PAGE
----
Our programme year 2021/22 officially came to an end with the International Conference 2022 in Berlin (16 – 19 June). It was the first programme year since the beginning of the pandemic that we were lucky to spend almost completely in person. After first meeting for the autumn seminar in October 2021 in Potsdam, and then for the spring seminar this March in Luxembourg, it was a pleasure to gather our participants in Berlin and offer space for reflection, discussion, networking, and both personal and academic exchange. Over the course of three days of intense work and dialogue, our participants deepened the networks and friendships they have formed since last autumn – many of them wishing to continue their journey with DialoguePerspectives in the next programme year.
After the official welcome address and introduction to the programme on our first day (16 June) given by programme leader Johanna Korneli and programme manager Rachel de Boor, the group was invited by extended team member Kristina Schneider to a warm up session, “Mapping DialoguePerspectives”.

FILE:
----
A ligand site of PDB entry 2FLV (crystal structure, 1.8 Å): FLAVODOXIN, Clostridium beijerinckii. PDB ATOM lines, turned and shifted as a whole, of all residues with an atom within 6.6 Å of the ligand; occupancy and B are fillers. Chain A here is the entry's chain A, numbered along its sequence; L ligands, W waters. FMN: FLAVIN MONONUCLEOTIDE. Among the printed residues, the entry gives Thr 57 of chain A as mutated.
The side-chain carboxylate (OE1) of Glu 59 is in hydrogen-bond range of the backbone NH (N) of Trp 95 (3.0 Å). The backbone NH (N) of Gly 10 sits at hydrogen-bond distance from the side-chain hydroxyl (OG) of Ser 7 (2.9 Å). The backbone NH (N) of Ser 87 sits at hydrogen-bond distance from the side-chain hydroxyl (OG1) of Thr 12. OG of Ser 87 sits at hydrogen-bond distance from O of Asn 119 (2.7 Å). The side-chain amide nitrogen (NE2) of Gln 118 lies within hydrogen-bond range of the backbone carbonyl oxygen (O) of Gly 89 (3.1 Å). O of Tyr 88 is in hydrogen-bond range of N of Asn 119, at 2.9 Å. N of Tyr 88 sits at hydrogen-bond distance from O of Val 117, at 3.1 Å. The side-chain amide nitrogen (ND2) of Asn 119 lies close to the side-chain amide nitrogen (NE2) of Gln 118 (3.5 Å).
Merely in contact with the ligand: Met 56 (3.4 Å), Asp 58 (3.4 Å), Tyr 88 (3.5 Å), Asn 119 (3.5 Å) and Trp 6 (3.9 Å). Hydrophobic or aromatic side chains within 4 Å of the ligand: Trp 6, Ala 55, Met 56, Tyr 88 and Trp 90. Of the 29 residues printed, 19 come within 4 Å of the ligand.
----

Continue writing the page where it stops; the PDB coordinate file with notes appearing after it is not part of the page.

The first day ended with a recap session of the workshops from the autumn seminar 2021, in which the participants resumed the topics of and discussions from their workshops with workshop leaders Dr. Cátia Severino, Melina Borčak, Prof. Dr. Frederk Musall, and Dr. Alexander Graeff on various aspects of European culture(s) of remembrance.
Our second conference day (17 June) began with a morning space where participants had time to prepare elements of their shared religious practices for the upcoming days and to talk about the role of worldview practice within the seminar in particular, accompanied by the religious and worldview advisers. Once again, it became clear how diverse the groups are, including within religious groups, and how valuable a discussion about different practices, needs, and ideas can be in this specific setting.